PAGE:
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Bellingcat Links High-Ranking Russian GRU Officer To Downing Of MH17


Investigators Say Missile From Russian Unit Downed MH17
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THE HAGUE, Netherlands -- Researchers from the British-based group Bellingcat have published a report that, for the first time, establishes what they say is the involvement of a high-ranking Russian military intelligence officer in connection with the downing of Malaysia Airlines Flight 17 (MH17) over eastern Ukraine in 2014.

The May 25 report comes a day after the Dutch-led international Joint Investigative Team (JIT) said it had concluded the Buk missile that downed the MH17 was fired by Russia's 53rd Antiaircraft Missile Brigade from separatist-controlled territory in eastern Ukraine.

Meanwhile, the Dutch government said on May 25 that the Netherlands and Australia will hold Russia legally responsible for shooting down MH17 and the deaths of all 298 people on board.

"The government is now taking the next step by formally holding Russia accountable," Dutch Foreign Minister Stef Blok said, adding that holding a nation-state responsible for a breach of international law would involve "a complex legal process."

Dutch Foreign Minister Stef Blok in The Hague on May 25
Dutch Foreign Minister Stef Blok in The Hague on May 25

Blok called on Russia to "accept its responsibility and cooperate fully with the process to establish the truth and achieve justice for the victims of flight MH17 and their next of kin."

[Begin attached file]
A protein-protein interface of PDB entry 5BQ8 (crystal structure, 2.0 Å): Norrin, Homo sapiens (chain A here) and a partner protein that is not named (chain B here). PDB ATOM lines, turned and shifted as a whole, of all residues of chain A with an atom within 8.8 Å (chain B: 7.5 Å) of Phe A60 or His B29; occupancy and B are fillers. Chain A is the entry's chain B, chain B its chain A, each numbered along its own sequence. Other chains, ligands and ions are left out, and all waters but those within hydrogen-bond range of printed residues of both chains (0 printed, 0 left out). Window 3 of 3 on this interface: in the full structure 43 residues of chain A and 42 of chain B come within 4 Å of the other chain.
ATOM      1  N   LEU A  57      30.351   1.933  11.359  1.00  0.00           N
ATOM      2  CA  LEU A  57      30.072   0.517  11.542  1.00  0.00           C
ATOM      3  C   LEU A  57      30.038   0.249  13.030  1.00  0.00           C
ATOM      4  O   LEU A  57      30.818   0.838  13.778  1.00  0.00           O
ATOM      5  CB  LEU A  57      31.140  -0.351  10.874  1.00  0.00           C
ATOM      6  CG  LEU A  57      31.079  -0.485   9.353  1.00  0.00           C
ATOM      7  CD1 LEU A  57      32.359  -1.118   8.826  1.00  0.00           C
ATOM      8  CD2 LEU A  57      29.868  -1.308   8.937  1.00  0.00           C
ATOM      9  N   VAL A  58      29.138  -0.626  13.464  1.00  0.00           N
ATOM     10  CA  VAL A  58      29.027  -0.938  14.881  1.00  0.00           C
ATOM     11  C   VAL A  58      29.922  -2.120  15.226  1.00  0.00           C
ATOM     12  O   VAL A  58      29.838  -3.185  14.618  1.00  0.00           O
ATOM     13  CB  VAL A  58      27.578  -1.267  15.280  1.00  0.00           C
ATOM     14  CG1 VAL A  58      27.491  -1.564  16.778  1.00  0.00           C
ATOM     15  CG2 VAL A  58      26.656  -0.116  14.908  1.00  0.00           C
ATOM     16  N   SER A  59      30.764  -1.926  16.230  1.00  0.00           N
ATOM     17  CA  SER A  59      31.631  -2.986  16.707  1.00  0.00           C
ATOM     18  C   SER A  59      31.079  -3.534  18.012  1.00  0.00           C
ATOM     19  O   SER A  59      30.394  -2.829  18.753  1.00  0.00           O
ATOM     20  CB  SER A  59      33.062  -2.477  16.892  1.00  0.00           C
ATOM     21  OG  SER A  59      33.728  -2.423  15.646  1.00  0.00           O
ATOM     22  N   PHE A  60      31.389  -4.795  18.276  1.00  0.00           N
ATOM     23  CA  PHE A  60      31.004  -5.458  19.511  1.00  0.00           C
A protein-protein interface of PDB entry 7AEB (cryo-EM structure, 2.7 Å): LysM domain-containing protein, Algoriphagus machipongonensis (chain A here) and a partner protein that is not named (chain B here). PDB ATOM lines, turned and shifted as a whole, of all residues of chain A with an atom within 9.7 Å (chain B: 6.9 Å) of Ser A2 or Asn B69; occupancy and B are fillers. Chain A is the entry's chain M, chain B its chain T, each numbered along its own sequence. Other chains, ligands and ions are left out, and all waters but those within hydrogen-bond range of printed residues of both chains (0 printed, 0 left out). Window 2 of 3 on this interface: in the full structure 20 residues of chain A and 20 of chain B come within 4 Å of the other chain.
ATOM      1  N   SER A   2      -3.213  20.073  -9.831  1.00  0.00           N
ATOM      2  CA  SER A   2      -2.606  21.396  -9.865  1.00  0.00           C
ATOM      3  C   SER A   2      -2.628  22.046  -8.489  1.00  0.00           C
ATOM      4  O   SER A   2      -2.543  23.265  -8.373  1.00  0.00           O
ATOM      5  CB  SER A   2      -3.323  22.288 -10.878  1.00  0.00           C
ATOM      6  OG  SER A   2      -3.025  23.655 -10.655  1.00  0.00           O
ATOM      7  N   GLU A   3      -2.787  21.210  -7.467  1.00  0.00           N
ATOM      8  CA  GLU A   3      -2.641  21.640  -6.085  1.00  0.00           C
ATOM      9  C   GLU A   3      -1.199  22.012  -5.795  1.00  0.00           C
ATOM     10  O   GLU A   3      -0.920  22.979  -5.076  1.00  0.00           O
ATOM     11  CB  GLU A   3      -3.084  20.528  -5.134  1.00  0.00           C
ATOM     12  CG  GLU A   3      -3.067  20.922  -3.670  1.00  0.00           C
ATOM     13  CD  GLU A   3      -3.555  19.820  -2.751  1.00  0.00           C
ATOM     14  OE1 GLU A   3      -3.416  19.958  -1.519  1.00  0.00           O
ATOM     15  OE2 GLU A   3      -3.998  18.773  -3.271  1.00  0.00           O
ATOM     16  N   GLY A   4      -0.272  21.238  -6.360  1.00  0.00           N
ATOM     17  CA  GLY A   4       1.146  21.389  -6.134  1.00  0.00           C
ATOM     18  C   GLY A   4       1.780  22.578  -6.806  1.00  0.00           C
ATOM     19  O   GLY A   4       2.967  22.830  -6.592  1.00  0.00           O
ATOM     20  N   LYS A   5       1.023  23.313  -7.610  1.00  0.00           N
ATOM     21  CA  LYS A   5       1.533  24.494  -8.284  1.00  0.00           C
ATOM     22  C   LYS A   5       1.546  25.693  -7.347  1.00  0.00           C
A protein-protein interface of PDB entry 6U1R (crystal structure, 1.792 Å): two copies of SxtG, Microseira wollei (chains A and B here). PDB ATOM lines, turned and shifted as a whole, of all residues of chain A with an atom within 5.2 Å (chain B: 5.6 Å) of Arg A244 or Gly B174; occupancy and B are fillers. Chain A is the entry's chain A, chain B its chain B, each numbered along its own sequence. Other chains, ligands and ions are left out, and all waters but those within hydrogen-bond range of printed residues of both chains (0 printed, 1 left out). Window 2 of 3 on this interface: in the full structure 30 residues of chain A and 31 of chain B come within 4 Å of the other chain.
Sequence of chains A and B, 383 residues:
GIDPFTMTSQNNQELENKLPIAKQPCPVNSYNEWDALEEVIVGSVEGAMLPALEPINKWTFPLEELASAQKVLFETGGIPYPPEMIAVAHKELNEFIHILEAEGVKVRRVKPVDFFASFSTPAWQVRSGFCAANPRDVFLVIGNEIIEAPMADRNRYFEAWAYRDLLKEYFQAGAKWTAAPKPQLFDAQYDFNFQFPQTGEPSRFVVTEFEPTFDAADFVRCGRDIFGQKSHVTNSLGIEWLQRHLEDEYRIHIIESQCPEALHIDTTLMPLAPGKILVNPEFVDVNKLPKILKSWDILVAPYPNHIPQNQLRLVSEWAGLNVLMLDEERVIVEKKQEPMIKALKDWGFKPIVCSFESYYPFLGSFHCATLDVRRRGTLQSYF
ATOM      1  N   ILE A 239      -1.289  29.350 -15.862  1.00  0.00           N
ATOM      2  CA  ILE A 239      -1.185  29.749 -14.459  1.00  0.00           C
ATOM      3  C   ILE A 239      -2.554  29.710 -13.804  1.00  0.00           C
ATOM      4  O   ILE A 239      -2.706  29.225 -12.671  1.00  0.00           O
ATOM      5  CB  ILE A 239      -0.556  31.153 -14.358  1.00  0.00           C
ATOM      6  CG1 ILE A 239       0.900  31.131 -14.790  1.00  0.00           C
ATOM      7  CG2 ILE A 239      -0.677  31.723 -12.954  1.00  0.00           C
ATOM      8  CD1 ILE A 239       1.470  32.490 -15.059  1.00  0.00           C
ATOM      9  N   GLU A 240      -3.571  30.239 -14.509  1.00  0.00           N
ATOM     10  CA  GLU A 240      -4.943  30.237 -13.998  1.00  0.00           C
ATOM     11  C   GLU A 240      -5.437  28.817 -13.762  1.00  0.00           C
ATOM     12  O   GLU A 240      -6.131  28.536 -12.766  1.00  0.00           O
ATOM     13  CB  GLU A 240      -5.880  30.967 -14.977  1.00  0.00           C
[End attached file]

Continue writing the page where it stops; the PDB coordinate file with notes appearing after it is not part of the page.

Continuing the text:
The European Union, NATO, the United States, and other Western countries joined Blok's call, but Moscow continued to deny having anything to do with the downing of the civilian passenger plane, despite mounting evidence of Russian involvement.

Russian Foreign Minister Sergei Lavrov responded to Blok's call by accusing the Netherlands of speculation to "achieve political goals."

The Kremlin also insists it has not intervened to support pro-Russia separatists in eastern Ukraine, despite compelling evidence that Moscow has provided military, economic, and political support for the separatists in their war against Ukrainian government forces.

'Orion' Calling

But Bellingcat said on May 25 it had "identified conclusively" that 50-year-old Russian military officer Oleg Ivannikov was in charge of military operations in eastern Ukraine when the MH17 was shot down over separatist-controlled territory on July 17, 2014.

The research group described Ivannikov as being on active duty in eastern Ukraine as an officer of the Main Intelligence Directorate (GRU) of the General Staff of the Russian Defense Ministry.

Bellingcat said Ivannikov held the post during an "undercover deployment" into eastern Ukraine that began during the first half of 2014 and that he remained in eastern Ukraine until at least 2015.

The research group also said Ivannikov "coordinated and supervised the military activities of Russian militants, pro-Russia separatists," and contingents of a "private army" from "Wagner group" -- a Russian paramilitary organization reportedly associated with Yevgeny Prigozhin, a Russian oligarch and close associate of President Vladimir Putin.

"Ivannikov also supervised the procurement and transport of weapons across the Russia-Ukraine border," Bellingcat said. "He held these functions at the time of the downing of MH17" in July 2014.

Bellingcat founder Eliot Higgins (center) presents a picture of Russian military officer Oleg Ivannikov at a press conference on May 25.
Bellingcat founder Eliot Higgins (center) presents a picture of Russian military officer Oleg Ivannikov at a press conference on May 25.

According to the Bellingcat report, Ivannikov was known by militants and separatists under his command in eastern Ukraine's Luhansk region as Andrei Ivanovich and under the radio call name "Orion."